Sylvia Stellmacher of Bainbridge Island has been accepted into the University of Washington Chapter of Alpha Omega Alpha Honor Medical Society.
“I feel lucky to receive this award among all my inspiring classmates and colleagues, and I look forward to contributing to the organization as I spend time on Bainbridge between residency interviews, running the beautiful trails and planning a costumed comeback at this year’s Turkey Trot,” Stellmacher said.
“I am especially grateful to all the Bainbridge public school teachers who helped prepare me to get to where I am now,” she added. “Without their support, I wouldn’t know where electrons go during oxidizing reactions, or how to draw a proper Punnet square.”
As a first-year medical student with an interest in developing successful global health solutions, Stellmacher was selected to be a member of the UW School of Medicine’s Global Health Immersion Program — the UW’s flagship global health program for pre-clinical medical students.
Through the program Stellmacher was sent to Dakar, a resource-limited community in Senegal and spent eight weeks learning about the top healthcare needs and priorities, collaboratively working to explore solutions to key challenges.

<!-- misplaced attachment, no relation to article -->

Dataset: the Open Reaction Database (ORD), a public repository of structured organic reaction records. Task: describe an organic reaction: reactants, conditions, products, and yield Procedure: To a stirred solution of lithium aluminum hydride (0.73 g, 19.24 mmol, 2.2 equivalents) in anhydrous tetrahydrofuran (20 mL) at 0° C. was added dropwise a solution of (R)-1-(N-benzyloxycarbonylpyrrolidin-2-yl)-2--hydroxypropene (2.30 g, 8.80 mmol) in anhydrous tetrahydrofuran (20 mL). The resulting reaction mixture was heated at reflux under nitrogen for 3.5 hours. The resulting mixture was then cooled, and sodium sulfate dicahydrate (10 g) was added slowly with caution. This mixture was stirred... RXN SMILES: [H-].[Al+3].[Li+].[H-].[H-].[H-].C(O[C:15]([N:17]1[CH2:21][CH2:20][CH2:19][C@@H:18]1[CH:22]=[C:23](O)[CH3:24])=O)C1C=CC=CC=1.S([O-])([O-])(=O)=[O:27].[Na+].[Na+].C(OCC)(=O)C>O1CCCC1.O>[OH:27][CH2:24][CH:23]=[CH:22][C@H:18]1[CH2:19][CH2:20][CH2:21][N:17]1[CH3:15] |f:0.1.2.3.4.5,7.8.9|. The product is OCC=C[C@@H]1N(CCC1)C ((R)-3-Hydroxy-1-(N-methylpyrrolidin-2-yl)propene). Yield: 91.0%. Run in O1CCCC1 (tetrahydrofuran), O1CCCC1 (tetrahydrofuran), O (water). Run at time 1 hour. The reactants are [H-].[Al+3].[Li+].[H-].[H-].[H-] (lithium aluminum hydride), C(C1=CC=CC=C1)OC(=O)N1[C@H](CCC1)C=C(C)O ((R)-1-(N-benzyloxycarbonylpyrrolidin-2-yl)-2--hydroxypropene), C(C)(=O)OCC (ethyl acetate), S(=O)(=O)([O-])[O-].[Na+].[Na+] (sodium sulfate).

Her efforts culminated in a research project, “Informing Nutritional Decisions Among People Living with HIV in Dakar, Senegal.” Stellmacher worked with 10 social workers to develop a pictographic tool to help people with HIV and AIDS learn how to support their health through informed nutritional decision-making.
The Alpha Omega Alpha Honor Medical Society is a professional medical organization made up of 132 chapters in medical schools across the country that recognize and advocate for excellence in scholarship and the highest ideals in the profession of medicine.
The top 25 percent of a medical school class is eligible for nomination to the society, and up to 16 percent of the graduating class of medical students can be chosen based on academic performance, leadership among their peers, professionalism and a firm sense of ethics, promise of future success in medicine, and a commitment to service in the school and community.
Stellmacher attended Bainbridge High School and completed her undergraduate degree at the University of Washington, where she graduated with honors. After graduating from the UW she spent two years as a Global Citizenship Fellow with UNICEF USA.
Following her graduation from medical school in December 2020 and completing her residency and possibly a fellowship, she hopes to practice rural hospital and critical care medicine.